Other bits of kit which might come in handy are sharp snips for cutting thread (much better than teeth and less likely to leave coffee or chocolate stains on the fabric), a book of embroidery stitches (I like the Embroidery Stitch Bible by Betty Barnden as it is ring bound therefore stays open on the page you are looking at) and a camera for progress shots (it is really helpful to step back from close work from time to time to get an idea of how it is going and a photo really helps with this).

As far as the actual stitching is concerned, don’t worry that what you are doing isn’t accurate embroidery, just imagine you are drawing with the needle and thread. Enjoy creating marks (dipping into embroidery stitch reference books for inspiration from time time) and as long as it doesn’t show through, forget about how neat the back should be and concentrate on the important side (not least as a messy back is often rather exciting in itself).

"the back of the work"

A messy back can be quite exciting in its own right

I hope I’ve given you a few hints and tips and perhaps a couple of Christmas list ideas to get you started on a bit of hand stitchery. I’ll leave you with one I have just finished as I’m now off for a cuppa before I get on with the next doodle. Until next time.

"hand stitched doggy doodle on calico"

“Byron” by Nicky Barfoot. Hand stitch on calico.

Hampshire Open Studios 2015

This year I am very excited to be part of this fantastic tradition where over 200 artists and makers in the Hampshire area open up their studios, homes and other venues to show and sell work, talk to the public and demonstrate their working practices.  I have been beavering away getting work finished, framing and mounting, and of course sorting out my venue which has been kindly provided by Studentnofee Property Agency at 24 University Road, Southampton, SO17 1TJ.

open studios flyer

I shall be in situ daily from 22nd to 31st August, 10am until 5pm, possibly drawing, possibly stitching and probably feeding my current obsession with double knitting, and am looking forward to showing you my work and talking about what inspires me and the various mixed media techniques I use.  Do rest assured though that if you would rather be left to your own devices to quietly walk around without my chatter in your ear I shall have plenty of work to do so can leave you to it if you would prefer!  I am also happy to provide a (free of charge) knitting surgery if any of my visitors have UFOs that they are struggling with so bring your knitting, and can do demonstrations on the WIP I’ll have with me if the techniques I am using interest you.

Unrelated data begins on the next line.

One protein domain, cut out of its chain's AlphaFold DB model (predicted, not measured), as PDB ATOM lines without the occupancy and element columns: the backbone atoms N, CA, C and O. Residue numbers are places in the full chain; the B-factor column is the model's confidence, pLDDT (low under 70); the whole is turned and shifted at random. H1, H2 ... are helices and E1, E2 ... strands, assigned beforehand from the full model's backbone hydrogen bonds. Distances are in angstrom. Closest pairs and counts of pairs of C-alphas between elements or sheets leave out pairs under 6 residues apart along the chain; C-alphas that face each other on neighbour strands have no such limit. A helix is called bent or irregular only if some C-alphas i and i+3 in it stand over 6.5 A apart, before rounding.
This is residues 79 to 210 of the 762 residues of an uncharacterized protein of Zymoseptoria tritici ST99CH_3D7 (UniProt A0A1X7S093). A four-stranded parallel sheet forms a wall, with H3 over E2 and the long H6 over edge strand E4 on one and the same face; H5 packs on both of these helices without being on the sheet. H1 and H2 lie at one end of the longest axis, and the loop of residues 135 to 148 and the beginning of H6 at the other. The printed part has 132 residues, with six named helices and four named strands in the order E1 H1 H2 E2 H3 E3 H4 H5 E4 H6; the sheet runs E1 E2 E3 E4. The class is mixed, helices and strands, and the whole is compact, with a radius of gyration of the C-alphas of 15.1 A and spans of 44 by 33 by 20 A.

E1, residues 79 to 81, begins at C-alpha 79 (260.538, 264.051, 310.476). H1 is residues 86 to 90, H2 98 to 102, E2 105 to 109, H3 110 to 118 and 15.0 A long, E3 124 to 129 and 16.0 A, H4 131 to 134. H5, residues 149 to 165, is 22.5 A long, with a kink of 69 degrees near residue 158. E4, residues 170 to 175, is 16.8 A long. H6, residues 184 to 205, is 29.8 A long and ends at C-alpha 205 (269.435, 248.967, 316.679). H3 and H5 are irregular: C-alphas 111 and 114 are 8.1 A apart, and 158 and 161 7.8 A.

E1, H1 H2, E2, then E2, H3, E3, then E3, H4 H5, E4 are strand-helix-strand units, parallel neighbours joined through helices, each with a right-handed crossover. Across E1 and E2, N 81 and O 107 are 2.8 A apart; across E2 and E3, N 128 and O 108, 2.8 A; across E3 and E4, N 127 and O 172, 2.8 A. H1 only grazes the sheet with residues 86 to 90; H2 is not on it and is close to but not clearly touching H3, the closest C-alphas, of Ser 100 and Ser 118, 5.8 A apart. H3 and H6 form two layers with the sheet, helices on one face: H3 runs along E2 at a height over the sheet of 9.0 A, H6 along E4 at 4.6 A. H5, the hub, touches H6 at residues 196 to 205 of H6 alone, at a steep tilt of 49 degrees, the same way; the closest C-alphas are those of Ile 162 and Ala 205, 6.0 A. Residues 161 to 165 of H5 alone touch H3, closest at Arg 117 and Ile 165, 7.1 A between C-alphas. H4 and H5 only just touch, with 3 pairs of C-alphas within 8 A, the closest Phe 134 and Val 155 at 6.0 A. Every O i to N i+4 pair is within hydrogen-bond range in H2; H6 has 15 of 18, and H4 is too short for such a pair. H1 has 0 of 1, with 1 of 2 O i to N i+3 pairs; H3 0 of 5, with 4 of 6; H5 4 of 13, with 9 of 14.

"Nicky Barfoot mixed media pictures"

Some of the framed mixed media pictures which will be on display

The items I’ll have on display will include mixed media work, prints, textile pictures both framed and unframed, and wall mounted sculptures.

"Doggy Doodle by Nicky Barfoot"

“Bert” hand stitch on calico by Nicky Barfoot

If you are a regular follower of my posts you will already know that subject matter is usually (but not exclusively!) canine, feline or life inspired.

"Nicky Barfoot knitted picture"

“Frankie in grey” knitted picture

I will also have a few hand knitted accessories on display such as this double sided scarf in a cashmere and wool yarn (pink) and a rare sheep breed yarn (green).

"hand knitted double sided scarf"

Nicky Barfoot hand knitted double sided scarf

And of course, many of my designs are available as limited edition greeting cards and these will be available to purchase if any take your fancy.

"Nicky Barfoot limited edition printed cards"

Nicky Barfoot limited edition printed cards

Despite the manic last minute preparations, I’m now really looking forward to this event and it would be great to see some of you lovely people next week. The only downside is that as I am exhibiting on my own, I won’t be able to visit any of the other open studios this year.  Mmm maybe I can employ a stand in on one day?  So if you do arrive at the door and are greeted by a bald, bearded six foot plus male, he has to live and breath my art work (being subjected to it on a constant basis) so rest assured that he probably knows as much if not more about it than I do!

Seeing Double (or perhaps, tangle free intarsia?)